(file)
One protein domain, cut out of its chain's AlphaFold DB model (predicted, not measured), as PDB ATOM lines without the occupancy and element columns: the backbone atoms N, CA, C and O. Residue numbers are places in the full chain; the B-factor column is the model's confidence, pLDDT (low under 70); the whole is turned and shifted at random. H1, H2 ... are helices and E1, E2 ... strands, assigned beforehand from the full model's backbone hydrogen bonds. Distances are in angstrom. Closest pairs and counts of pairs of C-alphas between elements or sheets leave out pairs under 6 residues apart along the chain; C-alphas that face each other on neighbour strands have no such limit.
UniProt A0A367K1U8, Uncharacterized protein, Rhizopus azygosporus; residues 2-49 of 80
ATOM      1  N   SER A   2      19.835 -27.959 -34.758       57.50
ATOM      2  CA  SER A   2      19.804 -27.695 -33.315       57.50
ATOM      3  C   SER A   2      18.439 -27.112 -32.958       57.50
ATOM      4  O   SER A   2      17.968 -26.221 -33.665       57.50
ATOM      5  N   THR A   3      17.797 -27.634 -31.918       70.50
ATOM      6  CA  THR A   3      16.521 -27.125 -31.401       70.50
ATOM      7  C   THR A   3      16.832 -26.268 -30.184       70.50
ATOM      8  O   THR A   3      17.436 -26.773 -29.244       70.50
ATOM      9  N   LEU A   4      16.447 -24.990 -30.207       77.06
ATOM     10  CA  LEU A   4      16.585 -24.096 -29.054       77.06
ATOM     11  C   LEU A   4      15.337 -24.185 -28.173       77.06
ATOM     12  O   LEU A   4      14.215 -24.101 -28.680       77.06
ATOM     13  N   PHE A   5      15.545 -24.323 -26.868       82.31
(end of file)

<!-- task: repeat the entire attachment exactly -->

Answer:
One protein domain, cut out of its chain's AlphaFold DB model (predicted, not measured), as PDB ATOM lines without the occupancy and element columns: the backbone atoms N, CA, C and O. Residue numbers are places in the full chain; the B-factor column is the model's confidence, pLDDT (low under 70); the whole is turned and shifted at random. H1, H2 ... are helices and E1, E2 ... strands, assigned beforehand from the full model's backbone hydrogen bonds. Distances are in angstrom. Closest pairs and counts of pairs of C-alphas between elements or sheets leave out pairs under 6 residues apart along the chain; C-alphas that face each other on neighbour strands have no such limit.
UniProt A0A367K1U8, Uncharacterized protein, Rhizopus azygosporus; residues 2-49 of 80
ATOM      1  N   SER A   2      19.835 -27.959 -34.758       57.50
ATOM      2  CA  SER A   2      19.804 -27.695 -33.315       57.50
ATOM      3  C   SER A   2      18.439 -27.112 -32.958       57.50
ATOM      4  O   SER A   2      17.968 -26.221 -33.665       57.50
ATOM      5  N   THR A   3      17.797 -27.634 -31.918       70.50
ATOM      6  CA  THR A   3      16.521 -27.125 -31.401       70.50
ATOM      7  C   THR A   3      16.832 -26.268 -30.184       70.50
ATOM      8  O   THR A   3      17.436 -26.773 -29.244       70.50
ATOM      9  N   LEU A   4      16.447 -24.990 -30.207       77.06
ATOM     10  CA  LEU A   4      16.585 -24.096 -29.054       77.06
ATOM     11  C   LEU A   4      15.337 -24.185 -28.173       77.06
ATOM     12  O   LEU A   4      14.215 -24.101 -28.680       77.06
ATOM     13  N   PHE A   5      15.545 -24.323 -26.868       82.31